Borderlands Theater's 2013-14 season includes a prize-winning premiere, a traditional Christmas pageant and a visit with poet Pablo Neruda.
Samantha Cormier is about to face her toughest audience:
Alfred Beltran is a Tucson native, so he knows what's in store for him over the next few months - hot days, then some hotter ones.
Poet Tyler Meier can barely contain himself.
Invisible Theatre's 2013-14 season mixes a little music, a touch of mystery and even a miracle.
The Tucson Jazz Institute's Ellington Band took the top prize at the Jazz at Lincoln Center's 18th annual Essentially Ellington high school jazz competition in New York City.
R. Clark Jewett is giving his mother the gift she really wants.
Talk about your dream team.
The timing is perfect in "All in the Timing," which Arizona Onstage Productions opened Friday.
Have no doubts about it: Ray Cooney's "Two Into One" is sublimely silly.
Back in the good ol' pre-celeb-phone-tapping days, British politicians often got away with their philandering ways.
Comparisons are odious, a famous writer once said.
Neo Malaysian Kitchen has lemak.
When Billy Woodward was a young boy, he and his pop would sit on the porch of their Maryland home and sing Elvis songs together.
Swoonable lemak, even without coconut cream.
There's no way around it: Golf is funny.
Last year, Nicole Lightner's world opened up. She can thank the Tucson Pima Arts Council's PLACE grants for that.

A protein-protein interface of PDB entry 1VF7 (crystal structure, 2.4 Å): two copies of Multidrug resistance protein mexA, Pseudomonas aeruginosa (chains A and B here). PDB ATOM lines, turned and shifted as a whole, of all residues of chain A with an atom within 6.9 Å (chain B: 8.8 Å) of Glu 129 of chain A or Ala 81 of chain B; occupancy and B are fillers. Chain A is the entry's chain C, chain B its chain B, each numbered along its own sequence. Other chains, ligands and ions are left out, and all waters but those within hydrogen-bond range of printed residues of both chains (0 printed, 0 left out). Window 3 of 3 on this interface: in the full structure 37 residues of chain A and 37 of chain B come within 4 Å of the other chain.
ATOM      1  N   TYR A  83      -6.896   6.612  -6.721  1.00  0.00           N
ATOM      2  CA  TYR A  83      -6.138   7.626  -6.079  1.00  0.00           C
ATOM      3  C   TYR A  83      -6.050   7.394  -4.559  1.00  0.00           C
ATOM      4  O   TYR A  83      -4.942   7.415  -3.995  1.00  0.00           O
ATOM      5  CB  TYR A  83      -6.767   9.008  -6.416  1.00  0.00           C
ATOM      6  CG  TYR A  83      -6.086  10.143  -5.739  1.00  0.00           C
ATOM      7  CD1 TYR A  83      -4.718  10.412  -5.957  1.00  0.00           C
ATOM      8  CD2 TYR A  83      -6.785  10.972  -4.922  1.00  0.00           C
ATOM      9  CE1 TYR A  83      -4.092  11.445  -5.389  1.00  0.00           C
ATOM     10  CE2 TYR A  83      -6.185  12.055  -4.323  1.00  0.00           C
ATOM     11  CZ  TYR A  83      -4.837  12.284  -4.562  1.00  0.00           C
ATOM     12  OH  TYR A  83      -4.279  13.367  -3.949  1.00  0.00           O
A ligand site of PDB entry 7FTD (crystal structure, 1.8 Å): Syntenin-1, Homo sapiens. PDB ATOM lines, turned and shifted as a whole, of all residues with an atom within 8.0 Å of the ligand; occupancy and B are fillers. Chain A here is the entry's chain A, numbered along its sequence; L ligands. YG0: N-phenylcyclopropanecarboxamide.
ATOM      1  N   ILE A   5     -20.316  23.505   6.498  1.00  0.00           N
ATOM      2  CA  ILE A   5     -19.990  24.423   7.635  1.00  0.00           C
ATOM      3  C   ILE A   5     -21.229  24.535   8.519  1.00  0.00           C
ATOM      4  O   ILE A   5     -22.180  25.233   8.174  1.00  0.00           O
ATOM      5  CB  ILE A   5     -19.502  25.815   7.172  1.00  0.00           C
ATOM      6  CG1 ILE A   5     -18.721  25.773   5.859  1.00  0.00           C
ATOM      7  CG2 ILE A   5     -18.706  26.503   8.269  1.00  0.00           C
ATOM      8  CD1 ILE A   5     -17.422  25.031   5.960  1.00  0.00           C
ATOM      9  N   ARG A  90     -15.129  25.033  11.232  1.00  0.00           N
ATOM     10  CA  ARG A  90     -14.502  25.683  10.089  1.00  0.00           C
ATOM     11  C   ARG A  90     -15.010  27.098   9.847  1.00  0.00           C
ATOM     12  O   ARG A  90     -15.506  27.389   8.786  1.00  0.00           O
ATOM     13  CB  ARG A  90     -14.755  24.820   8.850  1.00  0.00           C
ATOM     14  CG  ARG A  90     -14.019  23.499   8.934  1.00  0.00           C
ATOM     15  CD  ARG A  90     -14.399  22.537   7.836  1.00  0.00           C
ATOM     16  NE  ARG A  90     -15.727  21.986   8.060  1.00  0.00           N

"Well," said 83-year-old Wanda Mehsikomer as she plopped back down in her seat at Tucson Music Hall.
"Now is the winter of our discontent ..."
The Civil War ended nearly 150 years ago.
There's no rest for the creative.
Scheduling conflicts, double-bookings and a lack of personnel who understand the needs of a theatrical company are driving Broadway in Tucson out of the Tucson Music Hall and into the University of Arizona's Centennial Hall.
"So, these two re-enactors walk into a bar," begins Glen Coffman.
Ken Ludwig knows from funny.
It should not have worked.
Editor's note: Tucson chefs hunger for what's local, in season, new, comforting, interesting.
"Clybourne Park" holds up a big ol' mirror and insists we take a good, long look.
The truth rises up at this year's Arizona International Film Festival. Nearly 50 percent of the feature-length films are documentaries, and one-third of all the 100 films are documentaries.
From the south, Citizens Warehouse looks so desolate. So, well, dull. Pass the massive two-story poured-concrete building on West Sixth Street along the railroad tracks and you'll see a hulking structure with few windows and spotty paint.
Danny Gurwin is a Broadway veteran who has taken his clothes off in "The Full Monty," played a self-serving Mr. McQueen in "Urinetown," and helped bring Louisa May Alcott's "Little Women" to musical life.
Back in the 1990s, Luis Alfaro was given a genius grant from the MacArthur Foundation.
"The Cemetery Club" has lived long past its time.
Whoever said "almost isn't good enough" hasn't seen "Almost, Maine."
"Clybourne Park" isn't an easy play.
Beowulf Alley Theatre Company has been all over the globe this season.
A new piece of art at the Arizona-Sonora Desert Museum brings the past into the present.
"The Cemetery Club" is a play about extremes:
Here is the best part about being grown up:
Mom would approve of dessert first, dinner last.
This is why you want to see "Wicked":
Happy Birthday Bach! Now let's eat cake
It's opera that has made Kathleen Battle famous.
Luis Alfaro is about done with the Greeks.
Jim Waid has another notch on his palette.
Bolshoi Dancer stops in for screening at loft
Michael Fenlason is not what he seems.